Unconscious bias at work have become a major concern for modern workplaces. But, just what is an ‘unconscious bias’? And what does an unconscious bias mean? Quite simply, an unconscious bias is a bias that you don’t know that you have. Almost everyone likely has unconscious biases, but they cause a lot of problems in the workplace. The biggest problem with unconscious biases in the workplace is that they impact how people are treated by others.
What is unconscious bias at work?
The answer to the question, ‘what is unconscious bias?’ is that it is a set of non-conscious attitudes that a person feels about those around them. The sub-conscious attitudes aren’t necessarily coherent thoughts so much as biases that people don’t realize they have. As for how unconscious bias is formed: Most unconscious biases are deeply ingrained in people because of their social environments.
Unconscious biases affect how people think about and perceive others. Sometimes unconscious biases also affect how people emotionally feel about others or how they behave around them. For this reason, unconscious biases can cause harm in the workplace. There are many different types of unconscious biases–most relate to an individual’s own thoughts.
Also read: 5 Performance Management Biases To Avoid
The most negative manifestations regarding unconscious biases are those that involve a negative emotion or stereotyping of other people. For example, an individual who has an unconscious bias against people of a different ethnic group will likely treat members of that ethnic group differently or worse in an office environment.
Unconscious biases around other people are the most dangerous, since they affect people’s behavior with others. For the rest of this article, we will mostly be referencing this form of unconscious bias since it is most relevant for modern workplaces.
Impact of unconscious bias at work
Unconscious bias harms a workplace by making it less comfortable for the people in it. Unconscious biases can directly lead to financial loss for a company and deteriorate employee experience.
Unconscious biases threaten meritocracy in any firm. When there’s a high degree of unconscious bias among managers against members of certain groups, it leads to fewer people of that group applying to the company. This deduction in applicants leads directly to a loss of potential talent. There are also direct financial costs of unconscious bias.
It’s believed that US workplaces collectively lose $450 to $550 billion annually because of workplace bias, a majority of which is estimated to be unconscious bias. When employees face bias, they will tend to either leave the company or become dissatisfied. The result is a higher turnover rate and increased inefficiency. Companies can even face legal charges for demonstrating bias against employees.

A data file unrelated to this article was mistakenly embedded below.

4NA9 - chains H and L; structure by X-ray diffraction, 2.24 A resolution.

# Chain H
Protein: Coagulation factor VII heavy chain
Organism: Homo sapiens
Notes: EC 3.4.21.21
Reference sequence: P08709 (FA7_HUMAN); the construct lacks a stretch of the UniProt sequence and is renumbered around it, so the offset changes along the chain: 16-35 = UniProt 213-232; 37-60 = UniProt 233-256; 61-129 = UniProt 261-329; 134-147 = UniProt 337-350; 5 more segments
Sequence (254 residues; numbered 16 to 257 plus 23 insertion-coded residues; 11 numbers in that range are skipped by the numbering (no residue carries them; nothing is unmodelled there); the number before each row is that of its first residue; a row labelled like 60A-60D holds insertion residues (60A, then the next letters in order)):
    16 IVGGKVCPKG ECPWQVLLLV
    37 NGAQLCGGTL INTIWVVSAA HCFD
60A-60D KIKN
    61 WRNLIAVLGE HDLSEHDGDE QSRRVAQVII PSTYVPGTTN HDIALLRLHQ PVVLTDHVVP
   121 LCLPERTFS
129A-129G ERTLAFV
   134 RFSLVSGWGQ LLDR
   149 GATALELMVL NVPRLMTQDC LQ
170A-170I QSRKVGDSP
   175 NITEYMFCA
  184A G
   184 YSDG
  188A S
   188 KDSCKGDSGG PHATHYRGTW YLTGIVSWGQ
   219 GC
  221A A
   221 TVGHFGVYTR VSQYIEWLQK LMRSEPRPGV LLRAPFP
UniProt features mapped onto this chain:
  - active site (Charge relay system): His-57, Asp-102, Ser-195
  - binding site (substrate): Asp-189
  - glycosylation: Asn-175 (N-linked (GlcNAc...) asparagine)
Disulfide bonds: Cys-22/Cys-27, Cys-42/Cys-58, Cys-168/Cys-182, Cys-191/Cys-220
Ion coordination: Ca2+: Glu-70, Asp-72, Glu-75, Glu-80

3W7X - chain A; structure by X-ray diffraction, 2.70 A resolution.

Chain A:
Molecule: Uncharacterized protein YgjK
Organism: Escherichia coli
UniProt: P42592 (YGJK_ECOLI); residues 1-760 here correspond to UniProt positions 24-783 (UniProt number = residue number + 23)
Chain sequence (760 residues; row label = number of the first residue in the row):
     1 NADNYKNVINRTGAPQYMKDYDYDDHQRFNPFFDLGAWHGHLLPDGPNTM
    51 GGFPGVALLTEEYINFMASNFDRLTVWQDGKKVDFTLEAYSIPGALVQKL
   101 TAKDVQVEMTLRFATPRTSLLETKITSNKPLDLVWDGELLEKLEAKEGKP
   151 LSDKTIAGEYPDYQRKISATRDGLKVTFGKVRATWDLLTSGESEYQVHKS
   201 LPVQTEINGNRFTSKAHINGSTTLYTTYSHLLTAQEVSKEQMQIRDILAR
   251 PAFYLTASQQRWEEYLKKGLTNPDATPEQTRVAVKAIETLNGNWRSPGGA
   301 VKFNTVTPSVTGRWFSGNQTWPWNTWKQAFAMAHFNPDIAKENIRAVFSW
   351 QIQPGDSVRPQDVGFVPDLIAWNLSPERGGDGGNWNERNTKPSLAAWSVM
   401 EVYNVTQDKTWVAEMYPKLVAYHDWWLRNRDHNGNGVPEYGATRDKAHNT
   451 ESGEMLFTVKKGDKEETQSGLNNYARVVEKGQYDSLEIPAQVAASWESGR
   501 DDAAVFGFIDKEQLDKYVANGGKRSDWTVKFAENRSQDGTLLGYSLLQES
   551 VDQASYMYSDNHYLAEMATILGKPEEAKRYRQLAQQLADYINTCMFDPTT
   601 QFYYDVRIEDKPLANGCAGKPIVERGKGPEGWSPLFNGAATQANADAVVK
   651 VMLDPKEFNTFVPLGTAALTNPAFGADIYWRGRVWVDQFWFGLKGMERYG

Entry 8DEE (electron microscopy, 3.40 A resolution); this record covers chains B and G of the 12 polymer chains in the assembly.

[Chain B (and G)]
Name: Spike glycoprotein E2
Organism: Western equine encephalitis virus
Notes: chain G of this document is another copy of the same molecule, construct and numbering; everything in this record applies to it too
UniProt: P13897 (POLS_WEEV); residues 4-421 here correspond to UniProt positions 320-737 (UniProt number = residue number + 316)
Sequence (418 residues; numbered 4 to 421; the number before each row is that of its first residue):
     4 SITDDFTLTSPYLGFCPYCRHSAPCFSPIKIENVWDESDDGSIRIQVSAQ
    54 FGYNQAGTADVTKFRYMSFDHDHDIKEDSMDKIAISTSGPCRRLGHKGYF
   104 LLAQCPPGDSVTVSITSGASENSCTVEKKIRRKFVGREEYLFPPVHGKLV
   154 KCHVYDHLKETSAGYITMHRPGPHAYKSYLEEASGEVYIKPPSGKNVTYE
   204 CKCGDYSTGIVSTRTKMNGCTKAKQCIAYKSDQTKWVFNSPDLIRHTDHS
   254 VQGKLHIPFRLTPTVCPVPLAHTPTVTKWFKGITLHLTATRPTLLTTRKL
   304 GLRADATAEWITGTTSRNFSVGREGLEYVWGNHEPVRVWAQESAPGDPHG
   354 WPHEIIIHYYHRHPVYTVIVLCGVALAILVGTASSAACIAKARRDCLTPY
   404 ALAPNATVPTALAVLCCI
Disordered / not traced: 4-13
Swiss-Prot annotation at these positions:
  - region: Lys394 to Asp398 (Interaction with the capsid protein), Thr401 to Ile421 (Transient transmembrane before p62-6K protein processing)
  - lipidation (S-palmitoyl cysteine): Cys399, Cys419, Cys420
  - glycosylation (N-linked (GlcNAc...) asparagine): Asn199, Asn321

Unconscious bias can damage employee experience by inflicting micro-aggressions against the victim. Since unconscious biases are not deliberate, they get triggered outside of people’s control, which means unconscious biases can appear anywhere. For example, a manager would assume that an older employee does not have an interest in learning new technologies only because of their age. An older employee could feel personally attacked by such comments.
Another example could be a manager refusing to permit a younger employee to become a team leader, even if they’re the best qualified, because of a bias against younger people. These types of biases can cause a large degree of harm to employee morale over time. Some types of unconscious bias may even become systemic in an entire company or region. For example, 48% of African American women and 47% of Latin American women have reported being mistaken for administrative staff.
Employees who experience such biases actively are likely to have lower morale and higher dissatisfaction with the company. Employees with reduced morale will almost certainly contribute less to the company and have decreased productivity. One study that involved over 3,570 respondents of different racial backgrounds reported that those who experience unconscious biases were:
- 33% feel alienated.
- 34% decreased participation in meetings
- 80% would not recommend the employer.
10 Steps to tackle unconscious bias at work
Now that we’ve answered the question, ‘what is unconscious bias?’, and ‘what does unconscious bias mean?’, we’ll cover how to prevent unconscious bias and combat it in your workplace.
Preventing or combating unconscious bias mostly involves teaching your workforce to recognize and eliminate their unconscious biases. Most people don’t realize they have unconscious biases, so they must be taught to do so.
Unconscious bias can’t be removed on an individual basis. Instead, it’s necessary to remove that throughout an organization. The following ways will help you successfully tackle unconscious bias at work.
1. Inform your managers and teams
The first step to removing unconscious bias from your workforce is to make them aware of it. After all, unconscious bias, by its nature, is not known to the people who possess it. Explain what stereotyping is to your employees and help them recognize their biases. By educating employees about unconscious biases, they’ll automatically recognize their own biases. Awareness training is the first step to combating biasness. The goal is awareness training is for your employees to understand and reflect that they may have demonstrated an unconscious bias in their past actions.
2. Help employees identify unconscious bias
Most of your employees will reflect immediately about whether they have any unconscious bias, but some may need a stronger push. The best way to convince all of your employees to start working on fixing their unconscious bias would be to set company-wide policy. Your employees need to know that your business is anti-biased and anti-discrimination. You can do this by inserting a diversity statement in your organization’s values. You should start using terms like ‘ diversity, equality, and inclusion’ to promote your workplace culture in favor of eliminating biases. By doing so, your employees will be motivated to work on fixing their unconscious biases.
3. Improved hiring process and career opportunities